Our Views: Get help to Milton merchants now

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Saturday, May 31, 2014

It's obvious that adding a Highway 26 bypass exit at Janesville Street on Milton's south side is years in the future—if one ever comes.

That's unfortunate. Local leaders and lawmakers in office were napping when state transportation officials drew plans that cut off this direct link to the highway's previous path through Milton's east side.

Dave Vieth, deputy director of the Department of Transportation's Southwest Region for only three months, told people at a Tuesday listening session that planners ruled out that exit during environmental reviews and land purchasing talks. He suggested adding it now is unlikely.

Some business owners and residents haven't given up hope. Two Democratic lawmakers, Sen. Tim Cullen of Janesville and Rep. Andy Jorgensen of Milton, called Tuesday's meeting. Critics were loud and clear. About 35 residents spoke, and a handful pleaded for that exit.

It's understandable why.

“When you cut off that road, you cut off our bloodline,” said Laura Sykora, who owns an east-side beauty salon. “From Janesville, we were kind of the cute little town. Now we're a big problem.”

Sykora said some businesses have lost at least 20 percent of customers since the bypass opened nine months ago.

That should surprise no one. Yet a business losing 20 percent is at risk of closing. Imagine owning that gas station/convenience store and other businesses isolated on the southern tip of Janesville Street as bypass traffic rolls past. Northbound motorists can see these stores but must exit at Highway 59 a mile farther east and double back to reach them.

Cullen, who isn't seeking re-election this fall, sympathizes with concerns. Interviewed Wednesday, he didn't rule out a future exit. Still, he said Milton should focus on what it can do this summer. That is adding signs and promoting a Business 26 route on Janesville Street that starts on the south at the Highway 59 exit and from the north at County N.

It's stupefying that this wasn't planned before the bypass opened.

The hang-up is getting the town of Milton to sign off on the business route, which would push traffic through its 3-mile stretch of Janesville Street, a former state highway that the town owns and will soon be responsible for repairing. The state is paving it with concrete, but the town would prefer lower-cost asphalt. Maintenance understandably concerns town officials, given their limited revenue. It's not like the business route will flood Janesville Street with traffic, however. Only cars and trucks doing business in Milton would use it.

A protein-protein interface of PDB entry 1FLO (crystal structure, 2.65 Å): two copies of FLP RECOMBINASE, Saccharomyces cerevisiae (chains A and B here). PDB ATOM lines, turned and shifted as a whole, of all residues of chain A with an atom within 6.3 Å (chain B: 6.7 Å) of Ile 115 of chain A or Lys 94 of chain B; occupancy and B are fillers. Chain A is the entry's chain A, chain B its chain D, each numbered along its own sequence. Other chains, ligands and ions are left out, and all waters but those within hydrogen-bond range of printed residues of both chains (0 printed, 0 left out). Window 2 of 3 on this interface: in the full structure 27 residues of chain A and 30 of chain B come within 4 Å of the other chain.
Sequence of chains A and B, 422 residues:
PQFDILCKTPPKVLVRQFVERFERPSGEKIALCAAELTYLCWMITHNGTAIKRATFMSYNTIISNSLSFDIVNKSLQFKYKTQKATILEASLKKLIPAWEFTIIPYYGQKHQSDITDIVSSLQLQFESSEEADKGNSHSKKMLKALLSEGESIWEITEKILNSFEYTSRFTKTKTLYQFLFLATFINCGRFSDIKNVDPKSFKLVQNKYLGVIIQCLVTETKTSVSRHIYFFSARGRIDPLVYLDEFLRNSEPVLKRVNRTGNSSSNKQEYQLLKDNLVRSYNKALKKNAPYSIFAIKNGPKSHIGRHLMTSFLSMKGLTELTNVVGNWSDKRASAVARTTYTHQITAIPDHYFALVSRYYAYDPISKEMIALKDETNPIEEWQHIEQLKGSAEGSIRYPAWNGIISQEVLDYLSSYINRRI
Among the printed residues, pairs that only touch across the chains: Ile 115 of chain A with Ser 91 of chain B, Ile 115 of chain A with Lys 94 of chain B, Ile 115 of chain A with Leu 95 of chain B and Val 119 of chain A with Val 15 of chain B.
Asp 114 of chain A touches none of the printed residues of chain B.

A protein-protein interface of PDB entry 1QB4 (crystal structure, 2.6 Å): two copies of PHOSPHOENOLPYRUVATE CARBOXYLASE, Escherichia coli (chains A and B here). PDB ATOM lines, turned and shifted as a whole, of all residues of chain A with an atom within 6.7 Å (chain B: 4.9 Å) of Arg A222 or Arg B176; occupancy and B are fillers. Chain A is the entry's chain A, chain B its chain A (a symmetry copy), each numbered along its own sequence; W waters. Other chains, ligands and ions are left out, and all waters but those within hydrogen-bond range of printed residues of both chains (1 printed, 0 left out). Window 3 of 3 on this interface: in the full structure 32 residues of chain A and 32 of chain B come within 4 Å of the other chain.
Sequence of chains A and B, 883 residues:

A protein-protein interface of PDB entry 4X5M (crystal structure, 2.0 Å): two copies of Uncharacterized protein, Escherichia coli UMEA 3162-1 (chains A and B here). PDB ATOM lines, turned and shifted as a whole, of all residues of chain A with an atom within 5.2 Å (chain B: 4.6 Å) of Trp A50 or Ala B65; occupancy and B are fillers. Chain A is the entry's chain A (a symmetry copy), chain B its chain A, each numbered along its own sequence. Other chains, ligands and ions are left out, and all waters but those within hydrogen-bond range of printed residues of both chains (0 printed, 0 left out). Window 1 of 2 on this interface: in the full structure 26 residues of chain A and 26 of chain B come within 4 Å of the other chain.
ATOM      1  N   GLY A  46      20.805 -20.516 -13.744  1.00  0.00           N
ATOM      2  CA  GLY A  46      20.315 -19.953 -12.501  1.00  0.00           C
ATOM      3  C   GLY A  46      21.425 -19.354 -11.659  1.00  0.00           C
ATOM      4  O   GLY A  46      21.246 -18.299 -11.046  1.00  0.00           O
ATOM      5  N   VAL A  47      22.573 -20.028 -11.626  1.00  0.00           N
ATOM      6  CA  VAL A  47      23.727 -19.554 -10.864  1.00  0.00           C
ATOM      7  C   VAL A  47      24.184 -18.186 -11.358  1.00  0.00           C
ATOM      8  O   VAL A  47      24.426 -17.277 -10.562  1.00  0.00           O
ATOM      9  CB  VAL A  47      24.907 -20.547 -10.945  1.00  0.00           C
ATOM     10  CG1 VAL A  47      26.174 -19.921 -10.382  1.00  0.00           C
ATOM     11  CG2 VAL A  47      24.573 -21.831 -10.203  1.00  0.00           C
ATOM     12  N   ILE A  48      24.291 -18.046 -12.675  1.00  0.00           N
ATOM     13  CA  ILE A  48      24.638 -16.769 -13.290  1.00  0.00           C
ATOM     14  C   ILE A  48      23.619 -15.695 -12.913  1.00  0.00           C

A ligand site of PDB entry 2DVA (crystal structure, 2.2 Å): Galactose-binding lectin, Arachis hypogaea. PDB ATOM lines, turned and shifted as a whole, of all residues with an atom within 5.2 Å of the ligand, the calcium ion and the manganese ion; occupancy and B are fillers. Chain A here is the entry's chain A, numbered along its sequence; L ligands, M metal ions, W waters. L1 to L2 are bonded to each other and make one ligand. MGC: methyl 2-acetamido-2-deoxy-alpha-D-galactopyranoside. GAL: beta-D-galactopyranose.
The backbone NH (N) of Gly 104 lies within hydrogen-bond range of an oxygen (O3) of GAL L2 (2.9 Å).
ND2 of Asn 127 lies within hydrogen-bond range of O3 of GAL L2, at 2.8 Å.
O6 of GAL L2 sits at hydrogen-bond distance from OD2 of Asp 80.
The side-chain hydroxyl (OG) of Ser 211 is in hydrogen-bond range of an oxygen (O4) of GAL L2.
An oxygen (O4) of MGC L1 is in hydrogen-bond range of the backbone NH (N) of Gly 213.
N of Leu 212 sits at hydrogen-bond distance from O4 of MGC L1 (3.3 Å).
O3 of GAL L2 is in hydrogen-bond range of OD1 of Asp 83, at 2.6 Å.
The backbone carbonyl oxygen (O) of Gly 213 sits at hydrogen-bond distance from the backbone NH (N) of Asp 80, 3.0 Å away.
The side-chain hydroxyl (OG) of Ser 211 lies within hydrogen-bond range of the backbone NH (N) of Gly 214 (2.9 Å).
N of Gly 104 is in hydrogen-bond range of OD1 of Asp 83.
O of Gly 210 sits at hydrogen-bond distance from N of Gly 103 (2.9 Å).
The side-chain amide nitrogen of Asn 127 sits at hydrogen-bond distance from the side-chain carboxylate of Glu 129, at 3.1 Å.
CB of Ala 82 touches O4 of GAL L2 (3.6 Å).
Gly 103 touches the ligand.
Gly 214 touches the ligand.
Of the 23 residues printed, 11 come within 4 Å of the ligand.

Besides, the town circles the city. These neighbors have many ties. Town residents patronize Milton businesses. It benefits these residents to see those merchants succeed.

City and state officials should work together to appease town concerns. Cullen hinted legislation might keep maintenance under state control, but that couldn't come before 2015.

No, this business route wouldn't be as direct as the one flowing local traffic through Fort Atkinson off Highway 26 north of Milton.

What's done is done, however. Cullen is right. City and town officials, as well as Milton business owners and residents, should focus on the here and now. Help struggling merchants as soon as possible by establishing that Business 26 route. Every day delayed risks a business closing.

Seeking a more direct bypass exit on Milton's south side is a battle best waged in years ahead.

Gazette editorials express the views of the newspaper's editorial board. Readers are encouraged to comment on editorials through letters to the editor.

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